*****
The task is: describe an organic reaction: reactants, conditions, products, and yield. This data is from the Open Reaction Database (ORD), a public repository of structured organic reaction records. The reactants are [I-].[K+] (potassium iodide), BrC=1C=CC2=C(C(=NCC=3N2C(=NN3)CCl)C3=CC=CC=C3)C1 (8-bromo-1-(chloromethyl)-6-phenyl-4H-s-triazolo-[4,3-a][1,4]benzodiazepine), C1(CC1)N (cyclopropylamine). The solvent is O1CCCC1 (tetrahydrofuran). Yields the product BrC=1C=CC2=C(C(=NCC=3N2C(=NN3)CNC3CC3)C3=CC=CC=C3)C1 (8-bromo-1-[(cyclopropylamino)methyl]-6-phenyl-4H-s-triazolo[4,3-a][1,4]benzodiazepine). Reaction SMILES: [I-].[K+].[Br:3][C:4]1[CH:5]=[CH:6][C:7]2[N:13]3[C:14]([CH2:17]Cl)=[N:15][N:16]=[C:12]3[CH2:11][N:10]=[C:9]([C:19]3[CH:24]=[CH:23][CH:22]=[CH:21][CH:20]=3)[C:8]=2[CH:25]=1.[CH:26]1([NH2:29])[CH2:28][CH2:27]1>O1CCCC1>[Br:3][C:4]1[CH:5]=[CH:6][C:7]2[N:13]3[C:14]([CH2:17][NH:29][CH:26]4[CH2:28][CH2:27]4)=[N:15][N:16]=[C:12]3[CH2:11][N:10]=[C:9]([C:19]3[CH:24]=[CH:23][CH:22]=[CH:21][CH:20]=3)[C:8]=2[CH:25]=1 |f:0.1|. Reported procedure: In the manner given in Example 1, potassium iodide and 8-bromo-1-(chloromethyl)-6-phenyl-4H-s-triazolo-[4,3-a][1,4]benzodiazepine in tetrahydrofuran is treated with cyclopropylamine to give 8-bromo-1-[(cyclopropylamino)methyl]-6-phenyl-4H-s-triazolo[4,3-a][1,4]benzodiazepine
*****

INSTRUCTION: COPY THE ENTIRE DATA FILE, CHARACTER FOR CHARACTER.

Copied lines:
The task is: describe an organic reaction: reactants, conditions, products, and yield. This data is from the Open Reaction Database (ORD), a public repository of structured organic reaction records. The reactants are [I-].[K+] (potassium iodide), BrC=1C=CC2=C(C(=NCC=3N2C(=NN3)CCl)C3=CC=CC=C3)C1 (8-bromo-1-(chloromethyl)-6-phenyl-4H-s-triazolo-[4,3-a][1,4]benzodiazepine), C1(CC1)N (cyclopropylamine). The solvent is O1CCCC1 (tetrahydrofuran). Yields the product BrC=1C=CC2=C(C(=NCC=3N2C(=NN3)CNC3CC3)C3=CC=CC=C3)C1 (8-bromo-1-[(cyclopropylamino)methyl]-6-phenyl-4H-s-triazolo[4,3-a][1,4]benzodiazepine). Reaction SMILES: [I-].[K+].[Br:3][C:4]1[CH:5]=[CH:6][C:7]2[N:13]3[C:14]([CH2:17]Cl)=[N:15][N:16]=[C:12]3[CH2:11][N:10]=[C:9]([C:19]3[CH:24]=[CH:23][CH:22]=[CH:21][CH:20]=3)[C:8]=2[CH:25]=1.[CH:26]1([NH2:29])[CH2:28][CH2:27]1>O1CCCC1>[Br:3][C:4]1[CH:5]=[CH:6][C:7]2[N:13]3[C:14]([CH2:17][NH:29][CH:26]4[CH2:28][CH2:27]4)=[N:15][N:16]=[C:12]3[CH2:11][N:10]=[C:9]([C:19]3[CH:24]=[CH:23][CH:22]=[CH:21][CH:20]=3)[C:8]=2[CH:25]=1 |f:0.1|. Reported procedure: In the manner given in Example 1, potassium iodide and 8-bromo-1-(chloromethyl)-6-phenyl-4H-s-triazolo-[4,3-a][1,4]benzodiazepine in tetrahydrofuran is treated with cyclopropylamine to give 8-bromo-1-[(cyclopropylamino)methyl]-6-phenyl-4H-s-triazolo[4,3-a][1,4]benzodiazepine